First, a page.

Huh? Why isn’t our ego on “our” side? Does it have a different agenda? Does our ego just want to win, seek revenge, demand fairness, administer justice, retaliate, acquire, be right, hold on to resentment and fear, and push us toward other things we have gone after in the past (distraction, avoidance, and habit)?
What is our ego missing? What’s wrong with this thing we’ve depended on so long to run our lives? Oh. Maybe it’s suffered the slings and arrows of outrageous fortune. We know what Shakespeare meant by taking “arms against a sea of troubles, and by opposing end them.” He meant that "ending our troubles" means death. Maybe not suicide, but death of a different sort: death of our desires for what we “want.”If we could stay on that paradoxical, and intimidating thing called death for a moment. There's another way to look at it. When Hamlet says, "To be, or not to be," I wonder if he could be talking about another idea we touched on tonight. The idea of "doing" versus "being." To "not be" is perhaps denying who we really are at our deepest, most genuine level. Not being the real us is easier in the short term, but deadly over time. Our psyche will only put up with it for so long; then, here come the symptoms. Being, not doing. It's a decision we make every day; whether to just go around living, or to live. There is a difference, right? "Doing" is something out ego does, "being" is the soul's realm.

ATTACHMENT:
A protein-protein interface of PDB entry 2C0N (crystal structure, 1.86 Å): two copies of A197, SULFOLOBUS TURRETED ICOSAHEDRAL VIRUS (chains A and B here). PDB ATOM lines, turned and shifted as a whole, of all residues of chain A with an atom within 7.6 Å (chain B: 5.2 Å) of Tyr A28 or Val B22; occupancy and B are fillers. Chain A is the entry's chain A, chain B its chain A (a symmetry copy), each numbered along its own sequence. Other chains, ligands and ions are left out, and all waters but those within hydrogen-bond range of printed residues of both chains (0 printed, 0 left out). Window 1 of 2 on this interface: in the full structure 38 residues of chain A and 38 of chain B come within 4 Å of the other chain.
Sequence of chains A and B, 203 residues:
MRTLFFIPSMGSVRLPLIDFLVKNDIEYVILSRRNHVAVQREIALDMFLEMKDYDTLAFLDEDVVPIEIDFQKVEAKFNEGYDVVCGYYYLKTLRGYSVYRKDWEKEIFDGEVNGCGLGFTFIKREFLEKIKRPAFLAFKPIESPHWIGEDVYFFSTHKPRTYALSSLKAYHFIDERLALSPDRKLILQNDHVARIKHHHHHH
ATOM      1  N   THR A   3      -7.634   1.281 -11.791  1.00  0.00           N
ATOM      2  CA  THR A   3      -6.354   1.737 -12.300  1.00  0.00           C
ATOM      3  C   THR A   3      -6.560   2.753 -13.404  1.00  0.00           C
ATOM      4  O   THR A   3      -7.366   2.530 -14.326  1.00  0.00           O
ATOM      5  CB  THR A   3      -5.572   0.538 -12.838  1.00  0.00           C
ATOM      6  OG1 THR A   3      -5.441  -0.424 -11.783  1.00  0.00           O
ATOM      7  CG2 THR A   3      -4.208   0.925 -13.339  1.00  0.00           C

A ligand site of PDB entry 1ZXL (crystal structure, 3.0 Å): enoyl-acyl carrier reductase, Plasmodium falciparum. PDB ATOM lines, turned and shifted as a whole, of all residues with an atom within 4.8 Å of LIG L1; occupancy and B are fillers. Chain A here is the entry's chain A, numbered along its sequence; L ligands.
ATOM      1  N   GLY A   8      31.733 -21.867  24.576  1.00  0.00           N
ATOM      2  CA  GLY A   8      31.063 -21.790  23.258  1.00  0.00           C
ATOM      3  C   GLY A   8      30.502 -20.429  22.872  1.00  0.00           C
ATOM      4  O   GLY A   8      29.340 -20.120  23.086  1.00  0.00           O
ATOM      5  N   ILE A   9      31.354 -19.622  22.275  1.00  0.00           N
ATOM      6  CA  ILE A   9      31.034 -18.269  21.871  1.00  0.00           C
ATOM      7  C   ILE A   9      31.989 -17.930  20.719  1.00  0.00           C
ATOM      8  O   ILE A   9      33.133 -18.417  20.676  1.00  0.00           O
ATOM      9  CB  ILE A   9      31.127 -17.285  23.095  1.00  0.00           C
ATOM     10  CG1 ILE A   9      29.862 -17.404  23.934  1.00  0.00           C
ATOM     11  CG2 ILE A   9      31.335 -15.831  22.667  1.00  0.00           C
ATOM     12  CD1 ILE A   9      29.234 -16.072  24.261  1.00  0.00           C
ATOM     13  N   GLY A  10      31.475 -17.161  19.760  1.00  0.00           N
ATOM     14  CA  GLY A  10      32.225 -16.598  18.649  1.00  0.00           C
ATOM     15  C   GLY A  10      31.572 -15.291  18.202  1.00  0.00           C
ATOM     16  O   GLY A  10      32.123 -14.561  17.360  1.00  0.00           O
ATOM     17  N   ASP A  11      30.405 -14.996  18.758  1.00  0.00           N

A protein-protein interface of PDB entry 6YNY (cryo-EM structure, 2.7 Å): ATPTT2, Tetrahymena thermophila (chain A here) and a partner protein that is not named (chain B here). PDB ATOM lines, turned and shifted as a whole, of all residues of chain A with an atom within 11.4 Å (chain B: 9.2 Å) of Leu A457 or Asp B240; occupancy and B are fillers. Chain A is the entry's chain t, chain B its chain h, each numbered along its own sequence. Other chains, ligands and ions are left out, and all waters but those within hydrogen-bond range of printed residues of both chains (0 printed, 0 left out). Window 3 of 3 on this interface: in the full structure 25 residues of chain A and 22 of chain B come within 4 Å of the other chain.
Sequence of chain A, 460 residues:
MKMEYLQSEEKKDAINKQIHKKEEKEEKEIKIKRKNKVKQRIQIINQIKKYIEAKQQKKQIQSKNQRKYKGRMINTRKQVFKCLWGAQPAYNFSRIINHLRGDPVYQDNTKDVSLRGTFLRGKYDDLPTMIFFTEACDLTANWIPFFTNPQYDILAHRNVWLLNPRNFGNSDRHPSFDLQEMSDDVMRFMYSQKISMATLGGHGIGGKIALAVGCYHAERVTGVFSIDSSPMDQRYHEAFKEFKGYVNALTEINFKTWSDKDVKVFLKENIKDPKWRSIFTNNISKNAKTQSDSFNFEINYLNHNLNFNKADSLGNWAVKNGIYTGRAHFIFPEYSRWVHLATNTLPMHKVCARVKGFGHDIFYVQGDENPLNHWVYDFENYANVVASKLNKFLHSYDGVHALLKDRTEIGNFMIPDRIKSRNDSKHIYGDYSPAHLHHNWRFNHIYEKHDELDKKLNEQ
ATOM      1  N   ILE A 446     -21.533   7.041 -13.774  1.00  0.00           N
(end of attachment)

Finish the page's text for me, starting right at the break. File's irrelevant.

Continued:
So, knowing all that, is enlightenment really what we need? Well, we have to consider the price. And that’s what we did in our Wednesday discussion. By embracing the paradoxes of our existence; by challenging our identities as sufferers of maladies and instead considering ourselves spiritual beings on an arduous journey toward Selfhood, we need courage. And together, we can feel a lot braver.
Next week: "Flow!"